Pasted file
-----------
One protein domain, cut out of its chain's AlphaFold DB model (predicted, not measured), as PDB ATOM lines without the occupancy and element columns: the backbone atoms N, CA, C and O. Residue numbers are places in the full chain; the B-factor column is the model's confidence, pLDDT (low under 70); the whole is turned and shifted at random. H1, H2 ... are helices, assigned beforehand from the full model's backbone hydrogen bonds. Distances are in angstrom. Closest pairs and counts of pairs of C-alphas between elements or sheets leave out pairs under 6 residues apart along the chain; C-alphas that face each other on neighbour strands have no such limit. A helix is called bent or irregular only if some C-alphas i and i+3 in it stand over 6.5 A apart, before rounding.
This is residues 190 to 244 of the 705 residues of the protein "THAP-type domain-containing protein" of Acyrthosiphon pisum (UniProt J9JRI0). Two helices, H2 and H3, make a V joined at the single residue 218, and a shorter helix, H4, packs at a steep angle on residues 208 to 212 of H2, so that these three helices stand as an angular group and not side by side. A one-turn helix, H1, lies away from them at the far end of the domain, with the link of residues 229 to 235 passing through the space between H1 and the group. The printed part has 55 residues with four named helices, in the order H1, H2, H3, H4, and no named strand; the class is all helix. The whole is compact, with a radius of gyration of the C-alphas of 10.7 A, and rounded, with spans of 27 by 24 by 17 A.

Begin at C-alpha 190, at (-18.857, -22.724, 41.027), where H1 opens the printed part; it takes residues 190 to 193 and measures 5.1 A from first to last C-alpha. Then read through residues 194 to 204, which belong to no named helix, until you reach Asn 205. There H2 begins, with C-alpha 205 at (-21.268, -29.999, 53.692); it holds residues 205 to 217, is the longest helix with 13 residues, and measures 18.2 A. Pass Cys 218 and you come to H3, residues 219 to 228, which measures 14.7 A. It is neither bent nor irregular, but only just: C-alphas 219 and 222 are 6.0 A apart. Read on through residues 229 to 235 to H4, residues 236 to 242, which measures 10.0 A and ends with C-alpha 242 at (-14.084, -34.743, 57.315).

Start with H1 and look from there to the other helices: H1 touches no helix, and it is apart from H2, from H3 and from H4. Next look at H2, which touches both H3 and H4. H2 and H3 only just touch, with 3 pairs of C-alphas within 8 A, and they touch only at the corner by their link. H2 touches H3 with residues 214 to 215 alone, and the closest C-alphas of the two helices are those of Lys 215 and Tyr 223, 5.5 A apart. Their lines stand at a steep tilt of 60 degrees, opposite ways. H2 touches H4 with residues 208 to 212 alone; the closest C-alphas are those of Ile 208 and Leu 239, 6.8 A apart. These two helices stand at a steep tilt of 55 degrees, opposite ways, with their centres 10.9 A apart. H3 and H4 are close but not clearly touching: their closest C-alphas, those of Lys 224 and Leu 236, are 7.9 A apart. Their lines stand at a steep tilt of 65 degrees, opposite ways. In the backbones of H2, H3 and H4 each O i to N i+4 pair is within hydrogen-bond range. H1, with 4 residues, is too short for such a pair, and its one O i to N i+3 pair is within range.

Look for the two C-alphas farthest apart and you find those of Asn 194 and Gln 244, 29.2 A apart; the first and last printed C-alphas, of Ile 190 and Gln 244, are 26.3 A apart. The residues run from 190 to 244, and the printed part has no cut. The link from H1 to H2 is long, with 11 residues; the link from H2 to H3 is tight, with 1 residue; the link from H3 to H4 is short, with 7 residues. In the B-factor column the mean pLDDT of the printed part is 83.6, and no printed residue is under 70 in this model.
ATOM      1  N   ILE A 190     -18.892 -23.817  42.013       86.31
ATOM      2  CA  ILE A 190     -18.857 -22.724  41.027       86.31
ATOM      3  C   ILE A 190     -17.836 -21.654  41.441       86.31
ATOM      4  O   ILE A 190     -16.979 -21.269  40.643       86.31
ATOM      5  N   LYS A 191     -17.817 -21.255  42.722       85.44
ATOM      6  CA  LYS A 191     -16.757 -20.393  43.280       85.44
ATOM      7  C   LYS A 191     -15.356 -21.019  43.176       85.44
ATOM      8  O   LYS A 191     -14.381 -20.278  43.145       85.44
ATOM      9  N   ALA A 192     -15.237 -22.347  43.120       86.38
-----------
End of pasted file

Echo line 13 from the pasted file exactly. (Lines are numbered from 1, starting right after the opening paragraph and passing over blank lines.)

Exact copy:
ATOM      9  N   ALA A 192     -15.237 -22.347  43.120       86.38